Journal Information
Vol. 19. Issue 2.
Pages 122 (February 2023)
Vol. 19. Issue 2.
Pages 122 (February 2023)
Letter to the Editor
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Comment: The reality of rheumatology in Spain and its autonomous communities before the pandemic
Comentario a: Realidad de la Reumatología en España y sus comunidades autónomas antes de la pandemia
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Dolors Grados Cànovasa,
Corresponding author
dgrados23@hotmail.com

Corresponding author.
, Melania Martínez-Morillob, Alejandro Olivé Marquésb
a Sección de Reumatología, Hospital Universitari d’Igualada, Igualada, Barcelona, Spain
b Servicio de Reumatología, Hospital Germans Trias i Pujol, Badalona, Barcelona, Spain
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Dear Editor,

We have carefully read the original by Sánchez Piedra et al. and we would like to comment upon it.1

The authors estimate a rate of 2.17 rheumatologists per 100,000 inhabitants in Spain, without considering Ceuta and Melilla. Our first comment is to ask why these autonomous cities, which ceased to depend on Cadiz and Granada respectively in 1995, were excluded.2

The rate – as the authors comment – is imperfect, but it is a measure used by different rheumatological scientific societies. From our point of view, studies of this type are fundamental for the future of our speciality. They are a faithful portrait of the status quo in rheumatology, which can be negotiated at local, regional and national level. It is also a fact to be considered in the hospital itself. We must not forget the associations of rheumatology patients who can mobilise to put pressure on the administration due to the low number of rheumatologists in any city or autonomous region.

The Societat Catalana de Reumatologia has been sponsoring this type of study for more than 30 years.3–7

The differences between the number of rheumatologists in the Sánchez Piedra et al. and Grados et al. study: 189 versus 141, can be explained in different ways. Our study focused only on rheumatology in the public sector, while Sánchez Piedra covers both public and private sectors. Also the difference in years of the studies is three: 2017–2020. Both are important reasons. It was also observed that some rheumatologists worked in several hospitals, not full time, so it is possible that by assuming full time, the same rheumatologist was counted as two. Regarding the gender change in the speciality and the age distribution, both studies are consistent.

Lastly, the lack of a census of rheumatologists is a pending issue, at least in Catalonia. It was a real and recurrent difficulty in our study to contact all the specialists. Sánchez Piedra et al. assume that 95% of active rheumatologists in Spain are members of the Spanish Society of Rheumatology (SER for its initials in Spanish).

As the authors comment, the disparity in the results of different studies is a product of heterogeneous methodologies. For this reason, EULAR has developed supply and demand criteria that are a spearhead for future studies.8

Finally, it is worth noting how quickly this type of work becomes obsolete. The authors are right to emphasise “before the pandemic” in the heading. Indeed, the current pandemic has changed the contractual dynamics of many centres in Spain, increasing the number of doctors in most hospitals.9 It is therefore an encouragement to the regional rheumatology scientific societies in Spain and therefore to the SER to continue promoting this type of study.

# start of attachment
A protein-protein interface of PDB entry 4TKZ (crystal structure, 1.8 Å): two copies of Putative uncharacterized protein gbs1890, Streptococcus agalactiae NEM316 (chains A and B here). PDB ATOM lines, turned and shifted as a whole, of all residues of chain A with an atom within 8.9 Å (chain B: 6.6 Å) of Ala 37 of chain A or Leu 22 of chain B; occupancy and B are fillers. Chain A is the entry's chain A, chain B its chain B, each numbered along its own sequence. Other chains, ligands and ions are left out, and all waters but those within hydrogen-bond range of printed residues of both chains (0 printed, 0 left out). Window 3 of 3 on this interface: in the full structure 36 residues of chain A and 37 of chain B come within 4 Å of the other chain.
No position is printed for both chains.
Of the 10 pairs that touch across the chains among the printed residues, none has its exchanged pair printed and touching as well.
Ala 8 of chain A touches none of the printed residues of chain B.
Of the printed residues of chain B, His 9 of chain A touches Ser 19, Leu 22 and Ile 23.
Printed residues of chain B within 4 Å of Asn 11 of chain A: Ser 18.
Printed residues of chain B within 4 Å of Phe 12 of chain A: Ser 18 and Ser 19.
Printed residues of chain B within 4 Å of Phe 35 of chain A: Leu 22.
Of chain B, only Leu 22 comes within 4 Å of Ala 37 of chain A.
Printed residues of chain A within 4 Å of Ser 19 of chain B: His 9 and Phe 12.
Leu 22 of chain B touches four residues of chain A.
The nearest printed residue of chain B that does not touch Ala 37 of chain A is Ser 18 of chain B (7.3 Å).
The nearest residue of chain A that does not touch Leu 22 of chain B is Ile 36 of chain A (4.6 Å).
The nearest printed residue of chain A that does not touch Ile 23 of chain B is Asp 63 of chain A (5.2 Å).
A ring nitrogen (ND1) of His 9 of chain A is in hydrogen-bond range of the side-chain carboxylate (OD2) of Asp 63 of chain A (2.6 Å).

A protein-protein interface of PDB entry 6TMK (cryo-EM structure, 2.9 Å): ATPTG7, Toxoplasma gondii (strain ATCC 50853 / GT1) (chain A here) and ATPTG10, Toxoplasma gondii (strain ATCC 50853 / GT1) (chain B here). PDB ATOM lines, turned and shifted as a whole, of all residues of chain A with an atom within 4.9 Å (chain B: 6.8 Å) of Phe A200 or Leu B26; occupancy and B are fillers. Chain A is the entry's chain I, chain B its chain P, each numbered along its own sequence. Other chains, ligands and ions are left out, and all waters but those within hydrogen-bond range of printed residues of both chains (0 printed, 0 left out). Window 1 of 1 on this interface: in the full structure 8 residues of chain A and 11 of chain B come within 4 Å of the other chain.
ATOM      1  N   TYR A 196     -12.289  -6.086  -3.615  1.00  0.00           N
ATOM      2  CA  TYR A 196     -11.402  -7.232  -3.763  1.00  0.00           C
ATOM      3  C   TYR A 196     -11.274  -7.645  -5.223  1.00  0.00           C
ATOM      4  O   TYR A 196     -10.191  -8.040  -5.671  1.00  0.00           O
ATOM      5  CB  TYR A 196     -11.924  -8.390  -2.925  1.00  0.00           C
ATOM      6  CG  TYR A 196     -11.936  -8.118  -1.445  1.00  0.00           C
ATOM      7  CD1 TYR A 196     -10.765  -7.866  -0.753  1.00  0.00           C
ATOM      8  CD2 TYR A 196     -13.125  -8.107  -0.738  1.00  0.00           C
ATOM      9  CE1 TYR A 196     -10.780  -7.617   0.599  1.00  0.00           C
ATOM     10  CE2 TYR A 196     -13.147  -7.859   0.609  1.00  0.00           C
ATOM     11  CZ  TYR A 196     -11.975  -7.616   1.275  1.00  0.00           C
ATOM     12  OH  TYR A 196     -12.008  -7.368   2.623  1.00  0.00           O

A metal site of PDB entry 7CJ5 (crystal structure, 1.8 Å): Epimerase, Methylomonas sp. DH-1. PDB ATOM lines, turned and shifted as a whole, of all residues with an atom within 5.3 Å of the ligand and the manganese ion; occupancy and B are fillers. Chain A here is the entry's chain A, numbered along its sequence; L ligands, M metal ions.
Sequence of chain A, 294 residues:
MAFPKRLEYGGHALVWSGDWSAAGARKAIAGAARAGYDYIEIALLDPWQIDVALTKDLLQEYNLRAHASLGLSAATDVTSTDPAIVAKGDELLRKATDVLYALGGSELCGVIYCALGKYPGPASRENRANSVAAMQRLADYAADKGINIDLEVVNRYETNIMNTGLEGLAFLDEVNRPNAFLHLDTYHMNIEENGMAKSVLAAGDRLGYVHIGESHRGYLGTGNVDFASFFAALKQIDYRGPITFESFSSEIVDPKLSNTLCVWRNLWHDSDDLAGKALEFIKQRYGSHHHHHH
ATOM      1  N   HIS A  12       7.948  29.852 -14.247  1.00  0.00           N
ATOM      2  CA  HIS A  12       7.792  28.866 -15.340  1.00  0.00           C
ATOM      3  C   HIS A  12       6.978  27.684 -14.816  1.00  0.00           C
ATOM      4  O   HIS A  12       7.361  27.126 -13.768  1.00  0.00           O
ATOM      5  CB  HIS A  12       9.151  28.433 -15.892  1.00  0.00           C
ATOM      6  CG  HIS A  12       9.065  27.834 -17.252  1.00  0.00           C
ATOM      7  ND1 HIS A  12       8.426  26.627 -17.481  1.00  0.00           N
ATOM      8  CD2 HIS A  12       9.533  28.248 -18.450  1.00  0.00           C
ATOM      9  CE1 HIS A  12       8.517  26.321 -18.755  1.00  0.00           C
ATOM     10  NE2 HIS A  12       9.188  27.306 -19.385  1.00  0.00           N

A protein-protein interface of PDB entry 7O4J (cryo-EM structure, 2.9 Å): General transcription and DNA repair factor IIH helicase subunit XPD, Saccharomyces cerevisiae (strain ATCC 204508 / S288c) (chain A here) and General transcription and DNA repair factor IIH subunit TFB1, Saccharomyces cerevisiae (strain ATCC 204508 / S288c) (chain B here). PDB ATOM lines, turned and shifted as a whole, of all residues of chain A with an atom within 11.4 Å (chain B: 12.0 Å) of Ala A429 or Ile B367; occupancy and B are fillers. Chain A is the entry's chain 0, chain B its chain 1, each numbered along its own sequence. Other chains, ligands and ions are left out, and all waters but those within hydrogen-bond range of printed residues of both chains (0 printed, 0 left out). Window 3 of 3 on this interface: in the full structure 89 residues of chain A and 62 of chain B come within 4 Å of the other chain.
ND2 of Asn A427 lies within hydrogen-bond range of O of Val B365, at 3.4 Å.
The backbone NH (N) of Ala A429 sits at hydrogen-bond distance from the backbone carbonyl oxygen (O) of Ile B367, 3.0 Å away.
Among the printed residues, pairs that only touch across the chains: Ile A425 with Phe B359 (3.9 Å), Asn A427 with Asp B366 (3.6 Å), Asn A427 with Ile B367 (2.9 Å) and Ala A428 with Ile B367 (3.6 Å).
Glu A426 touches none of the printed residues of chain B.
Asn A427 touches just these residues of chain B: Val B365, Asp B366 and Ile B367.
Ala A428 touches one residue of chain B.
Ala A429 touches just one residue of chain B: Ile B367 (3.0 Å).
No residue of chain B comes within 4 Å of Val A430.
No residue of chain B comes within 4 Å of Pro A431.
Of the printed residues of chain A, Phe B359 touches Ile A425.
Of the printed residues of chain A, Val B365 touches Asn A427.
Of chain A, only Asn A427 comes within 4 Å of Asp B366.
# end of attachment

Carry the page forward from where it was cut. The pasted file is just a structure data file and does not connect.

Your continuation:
References
[1]
Sánchez Piedra C., Álvaro Gracia J.M., Bustabad Reyes S., Díaz González F. Realidad de la reumatología en España y sus comunidades autónomas antes de la pandemia. Reumatol Clin: https://doi.org/10.1016/j.reuma.2021.07.005.
[2]
Comunidad autónoma. Wikipedia. fecha consulta 03/11/2021; actualizado:31 oct 2021 a las 9:48. https://es.wikipedia.org/wiki/Comunidad_aut%C3%B3noma.
[3]
J.M. Nolla.
Estado de la Reumatología asistencial en Cataluña.
Rev Esp Reumatol, 17 (1990), pp. 144-146
[4]
J.M. Nolla, C. Gómez Vaquero.
Estado de la Asistencia reumatológica en el sector publico de Cataluña.
Rev Esp Reumatol, 24 (1997), pp. 298-301
[5]
V. Ortiz Santamaría, A. Olivé.
Estado de la asistencia reumatológica en el sector sanitario público de Cataluña.
Reumatol Clin, 1 (2005), pp. 211-217
[6]
D. Grados, A. Olivé, S. Marsal.
Asistencia reumatológica en el sector sanitario público en Cataluña: año 2012.
Reumatol Clin, 10 (2014), pp. 85
[7]
D. Grados Canovas, M. Martínez-Morillo, A. Olivé Marques, A. Retamero, J.M. Nolla, N. Guanyabens.
Rheumatology manpower in the public system in Catalonia (Spain).
Reumatol Clin (Engl Ed), (2020),
[8]
J. Unger, P. Putrik, F. Buttgereit, D. Aletaha, G. Bianchi, J.W.J. Bijlsma, et al.
Workforce requirements in rheumatology: a systematic literature review informing the development of a workforce prediction risk of bias tool and the EULAR points to consider.
RMD Open, 4 (2018),
[9]
G. López Casanova.
Aprender de la pandemia.
La Vanguardia-Dinero, (2021), pp. 11

Please cite this article as: Cànovas DG, Martínez-Morillo M, Marqués AO. Comentario a: Realidad de la Reumatología en España y sus comunidades autónomas antes de la pandemia. Reumatol Clin. 2023;19:123.

Copyright © 2022. Elsevier España, S.L.U. and Sociedad Española de Reumatología y Colegio Mexicano de Reumatología
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